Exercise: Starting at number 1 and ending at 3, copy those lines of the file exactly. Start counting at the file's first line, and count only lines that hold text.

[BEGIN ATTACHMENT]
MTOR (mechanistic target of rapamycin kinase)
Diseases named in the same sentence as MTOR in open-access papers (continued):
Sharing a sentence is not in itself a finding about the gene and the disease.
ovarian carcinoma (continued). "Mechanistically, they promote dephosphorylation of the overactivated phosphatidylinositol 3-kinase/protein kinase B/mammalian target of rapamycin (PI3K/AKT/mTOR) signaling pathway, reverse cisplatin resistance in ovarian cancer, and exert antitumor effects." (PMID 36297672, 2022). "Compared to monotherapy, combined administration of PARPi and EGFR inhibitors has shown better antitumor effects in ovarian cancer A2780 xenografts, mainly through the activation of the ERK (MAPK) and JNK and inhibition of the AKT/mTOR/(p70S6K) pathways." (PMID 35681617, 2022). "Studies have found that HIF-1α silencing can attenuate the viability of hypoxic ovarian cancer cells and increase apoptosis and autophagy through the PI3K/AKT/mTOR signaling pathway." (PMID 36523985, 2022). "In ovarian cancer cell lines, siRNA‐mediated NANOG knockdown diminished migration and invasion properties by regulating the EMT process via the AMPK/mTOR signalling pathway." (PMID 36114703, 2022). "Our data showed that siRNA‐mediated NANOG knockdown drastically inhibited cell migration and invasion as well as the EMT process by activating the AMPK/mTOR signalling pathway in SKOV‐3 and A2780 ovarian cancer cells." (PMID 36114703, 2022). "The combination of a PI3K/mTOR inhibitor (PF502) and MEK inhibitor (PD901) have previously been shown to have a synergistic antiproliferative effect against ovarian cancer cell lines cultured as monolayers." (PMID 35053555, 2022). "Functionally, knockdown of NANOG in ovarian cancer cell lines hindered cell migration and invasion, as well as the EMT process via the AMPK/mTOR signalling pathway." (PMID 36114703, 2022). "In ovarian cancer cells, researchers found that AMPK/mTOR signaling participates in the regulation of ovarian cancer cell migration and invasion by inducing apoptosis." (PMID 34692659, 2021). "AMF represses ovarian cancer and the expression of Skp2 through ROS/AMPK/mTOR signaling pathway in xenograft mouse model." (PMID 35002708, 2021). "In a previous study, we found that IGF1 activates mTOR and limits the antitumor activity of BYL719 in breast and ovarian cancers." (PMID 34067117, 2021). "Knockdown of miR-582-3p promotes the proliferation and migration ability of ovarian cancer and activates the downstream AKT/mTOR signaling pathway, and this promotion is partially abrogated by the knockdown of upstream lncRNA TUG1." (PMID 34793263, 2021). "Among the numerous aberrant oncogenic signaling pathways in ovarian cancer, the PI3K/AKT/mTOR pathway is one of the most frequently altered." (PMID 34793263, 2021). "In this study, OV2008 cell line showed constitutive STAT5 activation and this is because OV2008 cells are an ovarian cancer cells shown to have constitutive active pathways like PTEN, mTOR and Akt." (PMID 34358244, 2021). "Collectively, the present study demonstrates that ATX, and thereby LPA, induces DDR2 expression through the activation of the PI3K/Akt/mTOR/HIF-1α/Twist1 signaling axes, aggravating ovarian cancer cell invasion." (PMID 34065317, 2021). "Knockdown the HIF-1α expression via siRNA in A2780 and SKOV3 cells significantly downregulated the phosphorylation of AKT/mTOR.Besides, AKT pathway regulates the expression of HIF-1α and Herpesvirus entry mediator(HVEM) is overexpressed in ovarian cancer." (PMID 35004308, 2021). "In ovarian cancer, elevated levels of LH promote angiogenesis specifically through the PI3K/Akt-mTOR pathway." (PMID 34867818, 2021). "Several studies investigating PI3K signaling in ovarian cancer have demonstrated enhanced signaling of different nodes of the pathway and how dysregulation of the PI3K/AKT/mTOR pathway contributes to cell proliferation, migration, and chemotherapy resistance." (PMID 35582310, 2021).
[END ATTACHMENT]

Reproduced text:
MTOR (mechanistic target of rapamycin kinase)
Diseases named in the same sentence as MTOR in open-access papers (continued):
Sharing a sentence is not in itself a finding about the gene and the disease.